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Critical Thinking & COVID-19 VIII: The Prediction Fallacy

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As politicians and pundits debate about reopening America, some make the case that we can and should reopen soon because the dire predictions turned out to be wrong. On the face of it, this seems like good reasoning: things are not as bad as predicted, so we can start reopening sooner than predicted. To use an analogy, if a fire was predicted to destroy much of your house, but it only burned your garage to the ground, then it is time to start planning on rebuilding and moving back in. While this line of thought is appealing, it also can be a trap. Here is how the trap works. Some politicians and pundits are pointing out that the dire predictions did not come true—for example, the governor of Florida recently noted that the hospitals were not overwhelmed as predicted and he wants to allow them to return to money making elective surgery. He also, like some other Republican governors, wants to reopen very quickly. This reasoning does initially seem sensible: the pandemic was not as bad as predicted, so we can quickly reopen. There are also those who sneer at the dire predictions and are upset at what they see as excessive precautions. This can also seem sensible: the experts predicted a really terrible outcome for COVID-19, but they were wrong. We overreacted and should roll back the precautions. So, re-open America. While it is reasonable to consider whether the precautions are excessive and to update our assessment of when to re-open, there is a tempting fallacy that needs to be avoided. This can be called “the prediction fallacy.” It occurs when someone uncritically rejects a prediction and responses to the prediction when the outcome of a prediction turns out to be false. The error in the logic occurs because the person fails to consider what should be obvious: if an effective response is made to a prediction, then the prediction is going to be “wrong.” The form of the fallacy is this:   Premise 1: Prediction P predicted X (if we do not do R). Premise 2:. . .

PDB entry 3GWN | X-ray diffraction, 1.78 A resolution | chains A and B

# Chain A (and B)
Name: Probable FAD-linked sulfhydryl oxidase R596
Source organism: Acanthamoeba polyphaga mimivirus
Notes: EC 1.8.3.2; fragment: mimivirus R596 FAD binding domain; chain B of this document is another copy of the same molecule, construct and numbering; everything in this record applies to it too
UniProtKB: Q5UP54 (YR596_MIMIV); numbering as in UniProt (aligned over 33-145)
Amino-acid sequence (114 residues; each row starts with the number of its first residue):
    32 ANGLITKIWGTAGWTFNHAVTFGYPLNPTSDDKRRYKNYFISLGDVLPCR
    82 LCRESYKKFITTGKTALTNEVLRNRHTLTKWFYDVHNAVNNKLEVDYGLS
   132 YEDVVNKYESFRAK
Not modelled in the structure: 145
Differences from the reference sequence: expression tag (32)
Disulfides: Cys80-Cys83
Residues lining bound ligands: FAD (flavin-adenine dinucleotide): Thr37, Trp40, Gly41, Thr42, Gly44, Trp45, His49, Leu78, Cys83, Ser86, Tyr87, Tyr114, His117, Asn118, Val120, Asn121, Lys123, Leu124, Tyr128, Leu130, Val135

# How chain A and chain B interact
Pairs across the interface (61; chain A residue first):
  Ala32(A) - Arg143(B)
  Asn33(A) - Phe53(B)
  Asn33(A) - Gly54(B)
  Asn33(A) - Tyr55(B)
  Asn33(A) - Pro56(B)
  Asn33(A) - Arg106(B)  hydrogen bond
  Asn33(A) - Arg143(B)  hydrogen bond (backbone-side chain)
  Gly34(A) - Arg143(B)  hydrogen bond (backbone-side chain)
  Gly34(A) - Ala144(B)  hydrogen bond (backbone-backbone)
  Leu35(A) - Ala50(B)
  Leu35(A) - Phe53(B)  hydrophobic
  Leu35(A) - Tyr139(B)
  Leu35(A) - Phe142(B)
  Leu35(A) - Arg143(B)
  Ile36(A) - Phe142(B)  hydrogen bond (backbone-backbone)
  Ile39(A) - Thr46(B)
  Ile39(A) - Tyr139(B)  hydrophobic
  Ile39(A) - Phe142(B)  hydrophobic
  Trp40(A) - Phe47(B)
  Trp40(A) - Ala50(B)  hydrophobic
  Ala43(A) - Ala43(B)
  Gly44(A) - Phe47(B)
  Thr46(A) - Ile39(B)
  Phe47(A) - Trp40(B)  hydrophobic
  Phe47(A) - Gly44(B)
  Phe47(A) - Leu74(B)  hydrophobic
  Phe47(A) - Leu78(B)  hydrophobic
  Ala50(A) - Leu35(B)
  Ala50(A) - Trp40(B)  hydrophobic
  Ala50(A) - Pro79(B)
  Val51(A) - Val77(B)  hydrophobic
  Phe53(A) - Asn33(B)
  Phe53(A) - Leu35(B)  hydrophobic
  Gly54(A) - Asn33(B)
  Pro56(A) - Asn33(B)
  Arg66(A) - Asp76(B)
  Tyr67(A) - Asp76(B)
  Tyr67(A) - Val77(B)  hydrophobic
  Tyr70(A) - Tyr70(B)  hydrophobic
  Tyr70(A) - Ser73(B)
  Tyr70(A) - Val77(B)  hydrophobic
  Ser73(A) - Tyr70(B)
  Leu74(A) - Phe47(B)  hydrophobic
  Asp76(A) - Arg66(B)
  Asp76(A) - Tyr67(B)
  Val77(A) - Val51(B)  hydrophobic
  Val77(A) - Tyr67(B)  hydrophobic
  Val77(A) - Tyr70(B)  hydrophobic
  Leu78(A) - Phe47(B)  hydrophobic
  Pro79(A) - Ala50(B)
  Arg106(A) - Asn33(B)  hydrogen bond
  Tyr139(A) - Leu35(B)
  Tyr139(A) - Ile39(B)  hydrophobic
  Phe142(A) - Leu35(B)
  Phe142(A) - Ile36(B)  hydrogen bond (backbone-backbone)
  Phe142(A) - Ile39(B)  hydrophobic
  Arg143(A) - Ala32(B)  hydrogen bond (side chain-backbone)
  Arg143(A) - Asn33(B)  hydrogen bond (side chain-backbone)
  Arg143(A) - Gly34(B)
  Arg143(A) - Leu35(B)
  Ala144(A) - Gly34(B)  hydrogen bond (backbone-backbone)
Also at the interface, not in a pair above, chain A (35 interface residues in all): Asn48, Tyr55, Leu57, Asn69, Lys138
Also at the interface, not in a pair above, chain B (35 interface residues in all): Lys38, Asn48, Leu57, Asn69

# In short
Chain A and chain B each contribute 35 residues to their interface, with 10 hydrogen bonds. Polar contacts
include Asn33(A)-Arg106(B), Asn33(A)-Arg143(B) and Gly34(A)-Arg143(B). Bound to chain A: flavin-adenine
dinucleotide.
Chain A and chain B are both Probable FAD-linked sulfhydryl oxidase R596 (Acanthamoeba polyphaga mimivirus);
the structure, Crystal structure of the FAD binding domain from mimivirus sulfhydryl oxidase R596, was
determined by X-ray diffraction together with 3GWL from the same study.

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News source: A Philosopher's Blog

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